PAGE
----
• custom audio
• custom pictures
• can use sentences, test on separate words within sentences
• definitions included, columns, etc.
The only nasty thing is, that the design is awful and the site is less optimised for Duolingo-styled courses. If only ...
I like Memrise and have just created my first course there. I haven't thought about it's potential as a Duolingo replacement. You're right, you can probably make a decent language course there. Each level made up of sentences focusing on different aspects of grammar, just like on Duolingo. Explanations and tips could be added as mems or pictures.
Yeah. Explanations and tips can always be added through Multimedia levels (you do this by making 2 or more levels in a course, and then that option is enabled).
Basically, Multimedia serves as a non-learning card, an explanation. It won't appear on the app, though, so that's similar to the DL app.
If you want a better designed Memrise like I've discovered, and have Google Chrome, then use the
'Stylish' extension and go to the website. Download/add the following extensions :
• Memrise Remove Premium
• Memrise Cleaner Look
and whilst you're at it,
• Dark Memrise
They respectively remove the annoying questions for 'like on facebook' and such, and make buttons and such look more cleaner, like the pleasant Duolingo style that ought to be.
The Dark Memrise one is optional, but it makes your screen not burn your eyes during night; it just makes the background dark. :)
Have fun and welcome!
This is also good technique also for randomizing any list for various purposes. I will mention that if you build up a list like this you can import the word pairs into flash card websites like quizlet (or memrise) in about a second. Quizlet gives you more control (when to practice) and is fast at getting through cards whereas memrise is slower but has built in spaced repetition. Here's the link for quizlet if you want to try rapid import: https://quizlet.com/create-set I like in quizlet how you can just tap a key to move to the next card it's very fast, though I find myself using flash cards less as I develop further in the language.
By the way you could move this topic to "Duolingo" as it doesn't strictly regard Italian, more people would see it that way.
Yes, it would be a good idea to move the topic to a more general forum, ...but honestly I don't know how to do this! Could you give me any clue?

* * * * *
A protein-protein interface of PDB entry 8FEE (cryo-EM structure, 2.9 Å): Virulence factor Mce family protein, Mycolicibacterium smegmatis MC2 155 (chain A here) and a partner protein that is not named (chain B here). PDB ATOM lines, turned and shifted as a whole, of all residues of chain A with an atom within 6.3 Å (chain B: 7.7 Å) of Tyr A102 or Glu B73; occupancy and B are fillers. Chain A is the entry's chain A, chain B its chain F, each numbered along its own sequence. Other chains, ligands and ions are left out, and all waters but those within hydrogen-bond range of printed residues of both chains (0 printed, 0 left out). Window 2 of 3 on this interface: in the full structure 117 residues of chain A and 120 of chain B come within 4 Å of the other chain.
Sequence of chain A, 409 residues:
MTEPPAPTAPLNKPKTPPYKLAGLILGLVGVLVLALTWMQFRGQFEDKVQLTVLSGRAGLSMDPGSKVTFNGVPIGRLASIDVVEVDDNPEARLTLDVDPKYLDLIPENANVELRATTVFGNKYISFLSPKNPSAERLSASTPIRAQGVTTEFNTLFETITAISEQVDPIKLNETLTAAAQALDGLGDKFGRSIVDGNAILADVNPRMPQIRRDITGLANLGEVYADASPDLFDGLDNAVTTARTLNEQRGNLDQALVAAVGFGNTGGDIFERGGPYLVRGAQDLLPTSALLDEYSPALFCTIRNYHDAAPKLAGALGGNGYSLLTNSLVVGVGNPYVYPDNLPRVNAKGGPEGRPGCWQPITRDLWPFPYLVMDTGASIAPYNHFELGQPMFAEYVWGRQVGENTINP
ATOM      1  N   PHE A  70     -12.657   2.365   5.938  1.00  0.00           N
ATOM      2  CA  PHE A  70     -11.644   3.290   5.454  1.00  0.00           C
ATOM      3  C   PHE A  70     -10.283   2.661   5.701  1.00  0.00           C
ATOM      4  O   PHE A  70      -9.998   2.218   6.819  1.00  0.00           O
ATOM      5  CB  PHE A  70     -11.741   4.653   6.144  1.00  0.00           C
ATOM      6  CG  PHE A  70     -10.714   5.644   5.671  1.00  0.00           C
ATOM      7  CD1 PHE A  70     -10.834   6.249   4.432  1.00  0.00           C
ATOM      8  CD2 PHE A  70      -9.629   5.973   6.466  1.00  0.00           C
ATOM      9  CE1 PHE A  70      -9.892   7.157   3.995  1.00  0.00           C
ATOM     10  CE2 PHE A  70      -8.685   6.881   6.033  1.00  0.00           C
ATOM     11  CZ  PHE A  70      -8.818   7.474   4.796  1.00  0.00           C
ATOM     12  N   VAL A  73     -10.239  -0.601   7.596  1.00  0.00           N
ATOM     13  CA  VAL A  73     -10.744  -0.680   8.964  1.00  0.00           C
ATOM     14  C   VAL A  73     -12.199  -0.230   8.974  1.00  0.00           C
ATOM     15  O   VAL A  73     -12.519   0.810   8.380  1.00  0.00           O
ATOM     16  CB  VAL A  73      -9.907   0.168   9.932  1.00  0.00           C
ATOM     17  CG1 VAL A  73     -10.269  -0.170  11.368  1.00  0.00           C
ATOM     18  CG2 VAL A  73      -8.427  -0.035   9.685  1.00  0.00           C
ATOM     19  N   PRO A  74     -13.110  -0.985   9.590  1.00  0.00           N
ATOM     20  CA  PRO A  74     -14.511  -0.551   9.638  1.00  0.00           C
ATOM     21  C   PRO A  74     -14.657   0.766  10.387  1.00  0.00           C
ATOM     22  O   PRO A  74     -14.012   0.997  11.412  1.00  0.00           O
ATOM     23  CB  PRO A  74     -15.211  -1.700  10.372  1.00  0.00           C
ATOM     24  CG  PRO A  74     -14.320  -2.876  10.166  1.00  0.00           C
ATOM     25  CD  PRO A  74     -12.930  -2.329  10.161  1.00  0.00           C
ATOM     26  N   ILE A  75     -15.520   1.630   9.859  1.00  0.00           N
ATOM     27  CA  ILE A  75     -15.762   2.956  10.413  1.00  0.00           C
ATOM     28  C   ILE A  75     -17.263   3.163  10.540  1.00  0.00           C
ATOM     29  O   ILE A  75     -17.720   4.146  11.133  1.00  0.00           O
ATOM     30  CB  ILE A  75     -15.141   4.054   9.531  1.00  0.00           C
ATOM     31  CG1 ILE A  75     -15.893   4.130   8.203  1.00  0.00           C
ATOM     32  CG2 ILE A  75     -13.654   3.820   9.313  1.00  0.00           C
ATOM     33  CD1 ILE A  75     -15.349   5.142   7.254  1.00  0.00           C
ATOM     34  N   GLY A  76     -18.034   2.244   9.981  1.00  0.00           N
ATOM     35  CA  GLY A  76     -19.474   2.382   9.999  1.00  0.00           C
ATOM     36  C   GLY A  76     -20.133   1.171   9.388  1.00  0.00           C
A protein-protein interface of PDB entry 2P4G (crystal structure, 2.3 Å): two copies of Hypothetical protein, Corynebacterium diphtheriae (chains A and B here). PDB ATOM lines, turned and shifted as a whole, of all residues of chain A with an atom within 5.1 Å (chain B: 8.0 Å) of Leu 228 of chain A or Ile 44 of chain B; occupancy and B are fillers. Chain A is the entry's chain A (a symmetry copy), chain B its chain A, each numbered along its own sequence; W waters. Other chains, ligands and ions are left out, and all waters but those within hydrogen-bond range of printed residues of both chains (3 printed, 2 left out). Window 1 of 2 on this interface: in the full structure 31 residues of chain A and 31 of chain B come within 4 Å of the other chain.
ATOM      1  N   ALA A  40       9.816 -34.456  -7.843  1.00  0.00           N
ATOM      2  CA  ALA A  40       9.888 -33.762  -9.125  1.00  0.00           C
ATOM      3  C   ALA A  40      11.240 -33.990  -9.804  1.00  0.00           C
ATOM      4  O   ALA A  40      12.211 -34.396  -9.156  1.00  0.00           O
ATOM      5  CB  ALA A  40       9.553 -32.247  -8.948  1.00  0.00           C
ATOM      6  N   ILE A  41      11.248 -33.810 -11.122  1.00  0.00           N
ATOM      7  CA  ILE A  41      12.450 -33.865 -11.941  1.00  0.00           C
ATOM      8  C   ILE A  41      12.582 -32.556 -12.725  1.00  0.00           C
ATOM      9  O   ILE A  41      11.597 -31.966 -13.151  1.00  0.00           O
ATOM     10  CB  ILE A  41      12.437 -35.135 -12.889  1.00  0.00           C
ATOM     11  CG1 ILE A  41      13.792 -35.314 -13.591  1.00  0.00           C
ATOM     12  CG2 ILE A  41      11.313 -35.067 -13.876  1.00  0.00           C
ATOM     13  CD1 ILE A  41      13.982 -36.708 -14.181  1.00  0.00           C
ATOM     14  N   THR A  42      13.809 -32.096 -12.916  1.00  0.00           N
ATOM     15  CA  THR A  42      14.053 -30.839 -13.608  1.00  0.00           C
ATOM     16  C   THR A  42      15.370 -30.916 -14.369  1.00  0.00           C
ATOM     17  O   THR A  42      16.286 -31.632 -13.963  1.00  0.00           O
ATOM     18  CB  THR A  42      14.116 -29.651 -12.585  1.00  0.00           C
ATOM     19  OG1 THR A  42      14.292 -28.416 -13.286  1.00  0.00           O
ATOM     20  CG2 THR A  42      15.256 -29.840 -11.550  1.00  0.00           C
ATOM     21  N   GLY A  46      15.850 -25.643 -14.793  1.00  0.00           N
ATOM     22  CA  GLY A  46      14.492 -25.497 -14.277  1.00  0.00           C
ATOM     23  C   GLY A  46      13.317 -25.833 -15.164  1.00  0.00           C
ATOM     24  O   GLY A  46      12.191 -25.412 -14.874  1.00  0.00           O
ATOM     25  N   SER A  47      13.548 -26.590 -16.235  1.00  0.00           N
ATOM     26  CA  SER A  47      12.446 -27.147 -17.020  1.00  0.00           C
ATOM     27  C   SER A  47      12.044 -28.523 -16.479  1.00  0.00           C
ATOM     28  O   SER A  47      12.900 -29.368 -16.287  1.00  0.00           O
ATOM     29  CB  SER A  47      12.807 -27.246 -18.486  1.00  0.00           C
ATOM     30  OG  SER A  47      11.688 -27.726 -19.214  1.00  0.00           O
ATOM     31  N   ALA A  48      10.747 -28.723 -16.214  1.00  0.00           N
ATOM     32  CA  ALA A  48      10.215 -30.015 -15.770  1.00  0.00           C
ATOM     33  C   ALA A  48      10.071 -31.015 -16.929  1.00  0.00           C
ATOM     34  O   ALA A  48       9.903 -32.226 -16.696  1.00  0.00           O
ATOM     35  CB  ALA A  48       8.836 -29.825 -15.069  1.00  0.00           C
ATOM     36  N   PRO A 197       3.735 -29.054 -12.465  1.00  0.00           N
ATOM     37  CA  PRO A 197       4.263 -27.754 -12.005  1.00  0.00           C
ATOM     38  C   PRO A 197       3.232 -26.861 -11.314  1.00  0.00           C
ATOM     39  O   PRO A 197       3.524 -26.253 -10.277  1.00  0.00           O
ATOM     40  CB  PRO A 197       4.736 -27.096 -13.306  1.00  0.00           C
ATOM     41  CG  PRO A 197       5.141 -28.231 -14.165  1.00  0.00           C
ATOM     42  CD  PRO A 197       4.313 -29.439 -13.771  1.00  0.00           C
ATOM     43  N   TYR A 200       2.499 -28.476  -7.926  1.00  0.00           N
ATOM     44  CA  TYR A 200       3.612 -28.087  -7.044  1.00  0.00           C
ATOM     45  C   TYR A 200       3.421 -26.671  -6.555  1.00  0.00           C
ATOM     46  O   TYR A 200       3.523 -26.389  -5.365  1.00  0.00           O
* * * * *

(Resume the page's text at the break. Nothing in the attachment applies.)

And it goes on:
As for using other software, I had read that one of the best flashcard applications is Anki, so I downloaded it. But then I found it terribly complicated to make my own flashcards, so I simply dumped it, and switched to Excel.
I explained how to use the spreadsheet in the easiest possible way, but by adding further columns you can flag the words more easily mistaken, so to rehearse them more often, or specify whether you want to practice only nouns (or special categories of nouns, e.g. geographic names), or pronouns, or adjectives, or verbs (or verb stems), etc.
I'm quite sure this is possible also with other flashcard programs, but they would have to be configured for this purpose, and I would not even know where to start.
Moreover, in order to use Quizlet or Memrise I guess you have to be connected to the Internet, whereas working on your own spreadsheet you can rehearse offline, as well.
But then I found it terribly complicated to make my own flashcards, so I simply dumped it, and switched to Excel.
Ironically, when I read the details of your Excel system, my first thought was "Wow, that seems complicated, why not just use Anki?" :-).
(Incidentally, if you do ever want to try Anki again, you can just save your Excel sheet as CSV and use "Import file" in Anki to turn it into a flashcard deck.)
Thanks for the advice!
Now I'm quite comfortable with Excel, but someday I might try again.
If you click on "edit" on your main post here, then "Topic: Italian" will become a pull down menu and you can change the forum.
Definitely check out "Quizlet" though if you haven't already. I would still store all your vocab in excel as you do already (so you can access it anytime), but do a quick import just to have a go online (yes you need the Internet, but you can use Duolingo right?). I can get through a whole deck just typing the keys down,right. You can also test typed answers.
I will give it a try.
By the way, thanks for the instructions. The topic is now in Duolingo.
How is this better than using free flashcard apps liie Memrise, Tiny cards, Anki or any other free Flashcard app? With those apps you can make your own card Decks or use one of the many decks compiled by someone else.